The Existence of God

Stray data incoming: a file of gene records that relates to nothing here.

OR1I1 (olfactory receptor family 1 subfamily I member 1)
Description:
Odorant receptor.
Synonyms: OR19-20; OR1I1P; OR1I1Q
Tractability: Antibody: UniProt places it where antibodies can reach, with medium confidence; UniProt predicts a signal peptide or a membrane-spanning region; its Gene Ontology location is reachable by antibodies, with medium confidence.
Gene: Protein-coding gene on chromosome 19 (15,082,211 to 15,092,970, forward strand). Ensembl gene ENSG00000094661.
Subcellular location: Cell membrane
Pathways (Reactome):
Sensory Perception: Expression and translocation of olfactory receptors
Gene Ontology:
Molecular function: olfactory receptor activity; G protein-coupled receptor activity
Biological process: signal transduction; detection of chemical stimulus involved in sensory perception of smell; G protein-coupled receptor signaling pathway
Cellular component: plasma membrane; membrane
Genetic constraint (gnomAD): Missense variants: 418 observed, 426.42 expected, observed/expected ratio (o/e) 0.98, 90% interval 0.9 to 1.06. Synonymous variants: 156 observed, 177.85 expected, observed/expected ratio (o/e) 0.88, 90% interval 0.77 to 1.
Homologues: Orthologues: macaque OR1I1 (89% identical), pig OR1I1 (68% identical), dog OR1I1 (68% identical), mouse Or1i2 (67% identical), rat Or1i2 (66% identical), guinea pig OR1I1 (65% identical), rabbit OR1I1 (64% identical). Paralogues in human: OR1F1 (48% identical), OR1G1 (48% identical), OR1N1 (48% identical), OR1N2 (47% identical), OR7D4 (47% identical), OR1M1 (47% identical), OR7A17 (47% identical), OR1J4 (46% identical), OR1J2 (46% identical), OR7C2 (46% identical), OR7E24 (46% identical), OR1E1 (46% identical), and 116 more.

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The Existence of God For being accustomed in all other things to make a distinction between existence and essence, I easily persuade myself that existence may perhaps be separated from the essence of God, and thus God might be conceived as not existent actually. PROP. XI. God, or substance, consisting, of infinite attributes, of which each expresses eternal and infinite essentiality, necessarily exists. "Proof.--If this be denied, conceive, if possible, that God does not exist: then his essence does not involve existence. --Of everything whatsoever a cause or reason must be assigned, either for its existence, or for its non-existence --e. g., if a triangle exist, a reason or cause must be granted for its existence; if, on the contrary, it does not exist, a cause must also be granted, which prevents it from existing, or annuls its existence. "If, then, no cause or reason can be given, which prevents the existence of God, or which destroys his existence, we must certainly conclude that he necessarily does exist. For if it were of the same nature, God, by that very fact, would be admitted to exist. But substance of another nature could have nothing in common with God (by Prop. ii.), and therefore would be unable either to cause or to destroy his existence. "As, then, a reason or cause which would annul the divine existence cannot be drawn from anything external to the divine nature, such cause must perforce, if God does not exist, be drawn from God's own nature, which would involve a contradiction. To make such an affirmation about a being absolutely infinite and supremely perfect, is absurd; therefore, neither in the nature of God, nor externally to his nature, can a cause or reason be assigned which would annul his existence. Therefore, God necessarily exists. --The potentiality of non-existence is a negation of power, and contrariwise the potentiality of existence is a power, as is obvious. --In this last proof, I have purposely shown God's existence a posteriori, so that the proof might be more easily followed, not because, from the same premises, God's existence does not follow a priori. Imperfection, on the other hand, does annul it; therefore we cannot be more certain of the existence of anything, than of the existence of a being absolutely infinite or perfect --that is, of God. "Our idea of a most perfect being, not the sole proof of a God. --How far the idea of a most perfect being which a man may frame in his mind, does or does not prove the existence of a God, I will not here examine.

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